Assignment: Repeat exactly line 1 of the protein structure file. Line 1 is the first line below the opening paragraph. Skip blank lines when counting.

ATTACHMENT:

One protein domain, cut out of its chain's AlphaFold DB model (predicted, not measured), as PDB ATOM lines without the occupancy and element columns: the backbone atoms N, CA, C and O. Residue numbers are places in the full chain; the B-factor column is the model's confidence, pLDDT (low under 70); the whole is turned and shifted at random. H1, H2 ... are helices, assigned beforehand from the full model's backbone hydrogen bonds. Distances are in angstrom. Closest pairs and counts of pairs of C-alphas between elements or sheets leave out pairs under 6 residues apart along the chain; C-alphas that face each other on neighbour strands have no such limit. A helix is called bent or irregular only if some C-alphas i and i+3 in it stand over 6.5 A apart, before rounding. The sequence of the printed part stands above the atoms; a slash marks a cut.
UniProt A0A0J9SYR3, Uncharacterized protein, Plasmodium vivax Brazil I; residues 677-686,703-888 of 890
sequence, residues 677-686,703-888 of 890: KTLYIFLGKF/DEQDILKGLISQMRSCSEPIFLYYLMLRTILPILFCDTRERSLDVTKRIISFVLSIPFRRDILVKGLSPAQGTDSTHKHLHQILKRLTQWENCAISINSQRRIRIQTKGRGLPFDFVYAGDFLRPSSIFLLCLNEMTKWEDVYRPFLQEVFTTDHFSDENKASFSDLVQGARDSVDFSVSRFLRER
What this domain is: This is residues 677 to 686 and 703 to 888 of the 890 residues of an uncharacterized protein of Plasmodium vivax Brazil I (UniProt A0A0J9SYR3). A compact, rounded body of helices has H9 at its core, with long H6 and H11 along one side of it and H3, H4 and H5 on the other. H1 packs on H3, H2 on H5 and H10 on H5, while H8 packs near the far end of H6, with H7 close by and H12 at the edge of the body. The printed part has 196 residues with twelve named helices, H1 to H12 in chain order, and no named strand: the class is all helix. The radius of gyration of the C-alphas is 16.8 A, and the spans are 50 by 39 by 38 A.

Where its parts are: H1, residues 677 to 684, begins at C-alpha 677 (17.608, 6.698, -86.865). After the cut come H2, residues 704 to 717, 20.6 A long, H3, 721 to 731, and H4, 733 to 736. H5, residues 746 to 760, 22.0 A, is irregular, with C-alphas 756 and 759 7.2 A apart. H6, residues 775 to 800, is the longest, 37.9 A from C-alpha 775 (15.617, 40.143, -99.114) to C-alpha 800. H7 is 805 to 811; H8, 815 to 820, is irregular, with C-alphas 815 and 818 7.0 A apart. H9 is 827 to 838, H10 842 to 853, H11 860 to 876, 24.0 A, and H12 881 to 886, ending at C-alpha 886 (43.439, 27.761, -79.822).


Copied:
UniProt A0A0J9SYR3, Uncharacterized protein, Plasmodium vivax Brazil I; residues 677-686,703-888 of 890